There's More to Task Manager Than Meet The Eye

There’s More to Task Manager Than Meet The Eye

If you spend allot of time with Windows 2000, you’re probably wondering what more there could possibly be to the Task Manager that you haven’t already discovered. Well, it’s possible you may have stumbled onto this the same way we did, but then again, maybe not.

Task Manager, that loyal little application that’s always available when you press Ctrl-Alt-Delete. If you’re like most, you’ve probably used Task Manager more times than you can count to stop some misbehaving application. The question is though, have you ever dug into Task Manager to see what else can be done with this tool?

Here’s something that you might find useful. In the Processes view (middle tab) of Task Manager, you’ll see a list of all the processes running on your system, consisting of the name, process ID (PID), CPU utilization, total CPU time, and memory usage. While all of this information is useful, there is so much more available.

Click the View menu, and choose Select Columns. Now you’ll see a whole host of other values that you can add to your Task Manager view. Would you like to find out whether one of your applications is occasionally using too much of your physical memory? Just add the “Peak Mem Usage” value to your display, and see which application is the memory hog. Now, if you want to see how much virtual memory a program is using, in addition to physical memory, just add the Virtual Memory Size counter to your view.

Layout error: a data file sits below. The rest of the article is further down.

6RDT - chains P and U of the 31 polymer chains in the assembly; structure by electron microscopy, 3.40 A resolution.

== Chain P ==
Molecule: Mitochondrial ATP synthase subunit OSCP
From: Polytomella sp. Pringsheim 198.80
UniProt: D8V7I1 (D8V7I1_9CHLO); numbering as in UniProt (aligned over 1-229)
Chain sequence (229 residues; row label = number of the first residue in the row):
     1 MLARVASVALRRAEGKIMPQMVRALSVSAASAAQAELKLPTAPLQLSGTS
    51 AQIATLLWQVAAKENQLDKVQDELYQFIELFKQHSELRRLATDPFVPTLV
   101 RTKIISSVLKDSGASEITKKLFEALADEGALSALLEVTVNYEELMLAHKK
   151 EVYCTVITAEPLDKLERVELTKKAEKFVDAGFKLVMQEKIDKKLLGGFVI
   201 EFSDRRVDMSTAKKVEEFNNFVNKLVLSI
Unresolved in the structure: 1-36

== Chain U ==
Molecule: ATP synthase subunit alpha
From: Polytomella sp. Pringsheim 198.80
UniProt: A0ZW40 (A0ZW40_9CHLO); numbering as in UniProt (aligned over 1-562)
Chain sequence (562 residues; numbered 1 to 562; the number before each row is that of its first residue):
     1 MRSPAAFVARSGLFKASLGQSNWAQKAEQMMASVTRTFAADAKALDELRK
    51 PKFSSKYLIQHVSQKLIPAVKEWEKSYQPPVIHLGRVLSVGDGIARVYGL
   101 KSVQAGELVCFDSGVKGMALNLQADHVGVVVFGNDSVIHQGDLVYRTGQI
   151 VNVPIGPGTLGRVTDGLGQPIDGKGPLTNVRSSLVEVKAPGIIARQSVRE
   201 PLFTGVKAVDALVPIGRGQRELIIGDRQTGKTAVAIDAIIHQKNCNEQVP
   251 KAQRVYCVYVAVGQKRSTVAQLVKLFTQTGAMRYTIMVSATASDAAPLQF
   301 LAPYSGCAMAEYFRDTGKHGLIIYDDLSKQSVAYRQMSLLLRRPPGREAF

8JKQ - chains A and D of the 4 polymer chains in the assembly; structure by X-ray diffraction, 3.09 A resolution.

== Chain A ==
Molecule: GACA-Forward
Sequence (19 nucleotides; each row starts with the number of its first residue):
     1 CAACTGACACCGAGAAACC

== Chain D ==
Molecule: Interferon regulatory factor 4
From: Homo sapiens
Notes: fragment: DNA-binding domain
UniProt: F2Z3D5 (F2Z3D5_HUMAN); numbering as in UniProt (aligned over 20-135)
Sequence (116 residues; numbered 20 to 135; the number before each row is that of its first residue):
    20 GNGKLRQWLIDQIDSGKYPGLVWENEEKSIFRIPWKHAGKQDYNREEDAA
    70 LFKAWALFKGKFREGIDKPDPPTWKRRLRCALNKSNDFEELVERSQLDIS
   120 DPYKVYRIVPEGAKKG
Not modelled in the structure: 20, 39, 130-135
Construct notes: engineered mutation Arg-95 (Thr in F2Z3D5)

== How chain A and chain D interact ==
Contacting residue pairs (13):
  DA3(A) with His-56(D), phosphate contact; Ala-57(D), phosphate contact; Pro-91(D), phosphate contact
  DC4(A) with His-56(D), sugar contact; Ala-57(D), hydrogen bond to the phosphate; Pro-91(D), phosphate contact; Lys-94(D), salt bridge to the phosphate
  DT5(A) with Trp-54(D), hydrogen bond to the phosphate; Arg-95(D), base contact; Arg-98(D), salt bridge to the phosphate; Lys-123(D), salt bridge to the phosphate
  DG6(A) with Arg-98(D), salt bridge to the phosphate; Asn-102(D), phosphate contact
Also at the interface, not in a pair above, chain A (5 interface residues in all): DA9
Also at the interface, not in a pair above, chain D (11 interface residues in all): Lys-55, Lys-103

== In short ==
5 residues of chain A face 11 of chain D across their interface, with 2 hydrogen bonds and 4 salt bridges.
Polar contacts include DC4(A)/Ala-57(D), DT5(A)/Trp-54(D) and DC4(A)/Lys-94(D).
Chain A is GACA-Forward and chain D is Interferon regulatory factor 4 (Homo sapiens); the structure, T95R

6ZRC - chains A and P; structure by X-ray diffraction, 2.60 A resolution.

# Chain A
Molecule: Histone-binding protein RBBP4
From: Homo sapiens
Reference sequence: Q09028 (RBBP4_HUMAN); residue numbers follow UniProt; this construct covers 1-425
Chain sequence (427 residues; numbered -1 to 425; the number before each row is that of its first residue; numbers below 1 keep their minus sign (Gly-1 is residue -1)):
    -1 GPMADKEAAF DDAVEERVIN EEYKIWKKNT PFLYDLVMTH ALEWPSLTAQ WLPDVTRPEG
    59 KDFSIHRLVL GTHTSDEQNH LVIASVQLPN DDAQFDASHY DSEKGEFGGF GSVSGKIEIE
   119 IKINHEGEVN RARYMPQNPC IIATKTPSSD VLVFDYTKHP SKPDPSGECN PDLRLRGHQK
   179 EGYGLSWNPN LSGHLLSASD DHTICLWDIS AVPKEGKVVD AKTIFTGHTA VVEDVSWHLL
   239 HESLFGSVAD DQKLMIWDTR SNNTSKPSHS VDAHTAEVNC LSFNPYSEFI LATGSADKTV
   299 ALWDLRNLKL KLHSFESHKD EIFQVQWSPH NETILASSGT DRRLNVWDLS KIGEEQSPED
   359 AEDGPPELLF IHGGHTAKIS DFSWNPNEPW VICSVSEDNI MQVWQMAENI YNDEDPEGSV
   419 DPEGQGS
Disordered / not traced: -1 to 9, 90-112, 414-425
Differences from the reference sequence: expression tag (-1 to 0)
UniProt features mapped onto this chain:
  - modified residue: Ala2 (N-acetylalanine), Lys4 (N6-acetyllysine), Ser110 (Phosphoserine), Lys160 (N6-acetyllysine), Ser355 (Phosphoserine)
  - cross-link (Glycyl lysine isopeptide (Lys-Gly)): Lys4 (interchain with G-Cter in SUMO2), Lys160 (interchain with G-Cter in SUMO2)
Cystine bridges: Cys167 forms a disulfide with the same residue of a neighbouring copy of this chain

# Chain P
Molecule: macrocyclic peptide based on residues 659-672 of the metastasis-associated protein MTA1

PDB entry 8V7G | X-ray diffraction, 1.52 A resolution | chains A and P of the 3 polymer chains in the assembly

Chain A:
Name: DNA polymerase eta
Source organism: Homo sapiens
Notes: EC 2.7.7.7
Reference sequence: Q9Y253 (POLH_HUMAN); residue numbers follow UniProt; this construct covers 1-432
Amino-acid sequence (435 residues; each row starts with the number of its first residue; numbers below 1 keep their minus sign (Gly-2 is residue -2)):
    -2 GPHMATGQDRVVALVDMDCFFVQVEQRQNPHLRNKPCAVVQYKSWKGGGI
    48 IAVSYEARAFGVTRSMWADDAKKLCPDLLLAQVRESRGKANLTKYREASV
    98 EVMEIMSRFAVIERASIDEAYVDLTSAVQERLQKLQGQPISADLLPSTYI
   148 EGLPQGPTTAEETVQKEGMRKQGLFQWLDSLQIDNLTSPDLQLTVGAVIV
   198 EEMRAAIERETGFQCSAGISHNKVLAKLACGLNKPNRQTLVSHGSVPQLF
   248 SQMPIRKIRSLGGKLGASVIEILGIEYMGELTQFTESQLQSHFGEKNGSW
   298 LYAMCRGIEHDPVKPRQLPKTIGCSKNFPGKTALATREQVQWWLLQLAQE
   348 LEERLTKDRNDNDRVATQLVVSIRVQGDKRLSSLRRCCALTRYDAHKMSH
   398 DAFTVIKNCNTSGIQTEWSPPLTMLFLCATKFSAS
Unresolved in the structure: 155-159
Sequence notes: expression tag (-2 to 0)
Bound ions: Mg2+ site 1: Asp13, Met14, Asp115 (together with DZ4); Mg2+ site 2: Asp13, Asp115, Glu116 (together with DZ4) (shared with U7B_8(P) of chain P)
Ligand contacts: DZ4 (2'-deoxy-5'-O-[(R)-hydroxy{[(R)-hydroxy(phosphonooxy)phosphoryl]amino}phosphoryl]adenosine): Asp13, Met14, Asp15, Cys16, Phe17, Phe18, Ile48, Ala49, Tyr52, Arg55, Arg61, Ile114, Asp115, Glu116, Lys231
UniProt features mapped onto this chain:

We tested this recently while doing email and other tasks in Outlook 2000. Since quite a few of our technical support machines also act as test-beds, it’s not uncommon to have 100-200 email items in the mailbox at any given moment. When we viewed this in Task Manager, it appeared as though Outlook was using about 5MB of memory. When we started playing with our new found toy and began adding views, we found out that at one point Outlook has used about 11MB of memory just a half-hour before.

Oddly enough, we noticed that Outlook’s page faults were rising, indicative of the fact that while Outlook was open, parts of the application wasn’t in memory, which required Windows to access the disk to get it. As you can probably guess, this type of information is extremely useful for finding applications that have memory leaks that continue to consume more and more memory until there are no more resources are left on the system and a crash occurs.

There’s more to tell about Task Manager, but we’re going to let you find out about this on your own!

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